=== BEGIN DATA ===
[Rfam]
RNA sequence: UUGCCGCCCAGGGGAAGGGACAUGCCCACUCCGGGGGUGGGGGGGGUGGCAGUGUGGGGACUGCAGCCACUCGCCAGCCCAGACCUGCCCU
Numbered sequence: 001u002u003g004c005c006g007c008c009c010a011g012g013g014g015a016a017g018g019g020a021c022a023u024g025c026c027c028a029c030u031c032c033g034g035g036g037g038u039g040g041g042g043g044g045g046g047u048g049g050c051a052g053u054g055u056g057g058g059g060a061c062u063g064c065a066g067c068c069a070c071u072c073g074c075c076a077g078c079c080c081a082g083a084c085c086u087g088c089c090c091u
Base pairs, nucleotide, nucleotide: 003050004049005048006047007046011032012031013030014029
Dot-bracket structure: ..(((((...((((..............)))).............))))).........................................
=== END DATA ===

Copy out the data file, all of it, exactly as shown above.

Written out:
[Rfam]
RNA sequence: UUGCCGCCCAGGGGAAGGGACAUGCCCACUCCGGGGGUGGGGGGGGUGGCAGUGUGGGGACUGCAGCCACUCGCCAGCCCAGACCUGCCCU
Numbered sequence: 001u002u003g004c005c006g007c008c009c010a011g012g013g014g015a016a017g018g019g020a021c022a023u024g025c026c027c028a029c030u031c032c033g034g035g036g037g038u039g040g041g042g043g044g045g046g047u048g049g050c051a052g053u054g055u056g057g058g059g060a061c062u063g064c065a066g067c068c069a070c071u072c073g074c075c076a077g078c079c080c081a082g083a084c085c086u087g088c089c090c091u
Base pairs, nucleotide, nucleotide: 003050004049005048006047007046011032012031013030014029
Dot-bracket structure: ..(((((...((((..............)))).............))))).........................................